On Some Fundamental Aspects of Learning in Artificial Neural Networks and Universal Channel Codes
This thesis discusses a few interesting topics regarding fundamental aspects of learning in the following prevalent application scenarios: (1) training a neural network for image classification, and (2) using a channel code for universal communication at capacity. For the classification problem, we aim to develop a better understanding of what representations each layer of the network learns. In particular, we compare the higher-layer activations of two neural networks with identical architecture but different initializations via adaptive $k$NN graph approximation of the underlying manifold, and we show that there are vast similarities between the underlying manifolds of the two networks but with discrepancy in potentially highly-curved regions. We also investigate locality of the receptive field in the Convolutional Neural Networks by using semi-localized filters with random neuron connection, where we find out that the receptive field might be beyond local for feature extraction as is hard coded in traditional design. For the communication problem, we study universal channel coding under the high-dimensional statistical setting beyond Shannon's classical framework, and we prove a series of theorems that may surprisingly indicate a need to learn the entire channel in order to achieve its capacity.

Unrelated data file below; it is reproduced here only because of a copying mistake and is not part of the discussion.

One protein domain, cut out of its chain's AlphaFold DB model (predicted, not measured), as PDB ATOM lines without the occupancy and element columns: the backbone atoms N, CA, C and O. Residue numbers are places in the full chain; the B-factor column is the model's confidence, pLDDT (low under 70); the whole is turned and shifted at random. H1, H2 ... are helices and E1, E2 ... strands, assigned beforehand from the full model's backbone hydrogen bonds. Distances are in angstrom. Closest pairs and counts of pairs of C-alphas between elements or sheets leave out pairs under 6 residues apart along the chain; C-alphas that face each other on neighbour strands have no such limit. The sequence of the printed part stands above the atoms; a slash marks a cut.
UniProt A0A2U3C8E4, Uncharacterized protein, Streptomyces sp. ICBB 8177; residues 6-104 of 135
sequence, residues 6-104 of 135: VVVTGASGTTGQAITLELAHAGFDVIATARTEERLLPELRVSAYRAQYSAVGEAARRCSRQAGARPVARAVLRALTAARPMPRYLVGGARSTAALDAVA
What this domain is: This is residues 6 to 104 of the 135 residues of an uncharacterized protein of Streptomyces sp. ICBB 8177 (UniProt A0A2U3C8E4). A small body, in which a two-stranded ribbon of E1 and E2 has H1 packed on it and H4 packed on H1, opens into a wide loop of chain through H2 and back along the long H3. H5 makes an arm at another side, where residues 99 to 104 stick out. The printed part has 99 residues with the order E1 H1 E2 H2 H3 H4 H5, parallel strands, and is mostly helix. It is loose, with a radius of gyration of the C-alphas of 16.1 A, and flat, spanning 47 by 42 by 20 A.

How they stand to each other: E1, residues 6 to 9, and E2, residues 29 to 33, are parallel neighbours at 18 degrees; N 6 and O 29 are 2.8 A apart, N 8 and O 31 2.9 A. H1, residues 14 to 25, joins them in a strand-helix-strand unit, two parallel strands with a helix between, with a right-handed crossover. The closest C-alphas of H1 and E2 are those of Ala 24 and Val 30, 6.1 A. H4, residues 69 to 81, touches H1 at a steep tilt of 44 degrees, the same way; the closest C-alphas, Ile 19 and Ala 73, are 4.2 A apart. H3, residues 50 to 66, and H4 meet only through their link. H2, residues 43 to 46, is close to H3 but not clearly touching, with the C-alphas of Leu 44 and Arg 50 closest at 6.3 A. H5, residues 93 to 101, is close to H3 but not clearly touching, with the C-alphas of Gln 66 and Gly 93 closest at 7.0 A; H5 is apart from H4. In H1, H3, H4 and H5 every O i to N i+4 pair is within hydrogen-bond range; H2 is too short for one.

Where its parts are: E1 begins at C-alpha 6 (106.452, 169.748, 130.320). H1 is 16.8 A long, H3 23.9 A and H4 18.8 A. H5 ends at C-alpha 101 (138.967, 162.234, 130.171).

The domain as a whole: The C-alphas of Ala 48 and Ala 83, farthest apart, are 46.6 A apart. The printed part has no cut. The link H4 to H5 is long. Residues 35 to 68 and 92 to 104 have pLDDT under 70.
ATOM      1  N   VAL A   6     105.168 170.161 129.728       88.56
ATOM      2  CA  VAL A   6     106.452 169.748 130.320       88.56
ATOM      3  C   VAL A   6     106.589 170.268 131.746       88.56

Hopcroft, John E.
Tong, Lang; Kleinberg, Robert David
Electrical and Computer Engineering
Ph.D., Electrical and Computer Engineering
Doctor of Philosophy
dissertation or thesis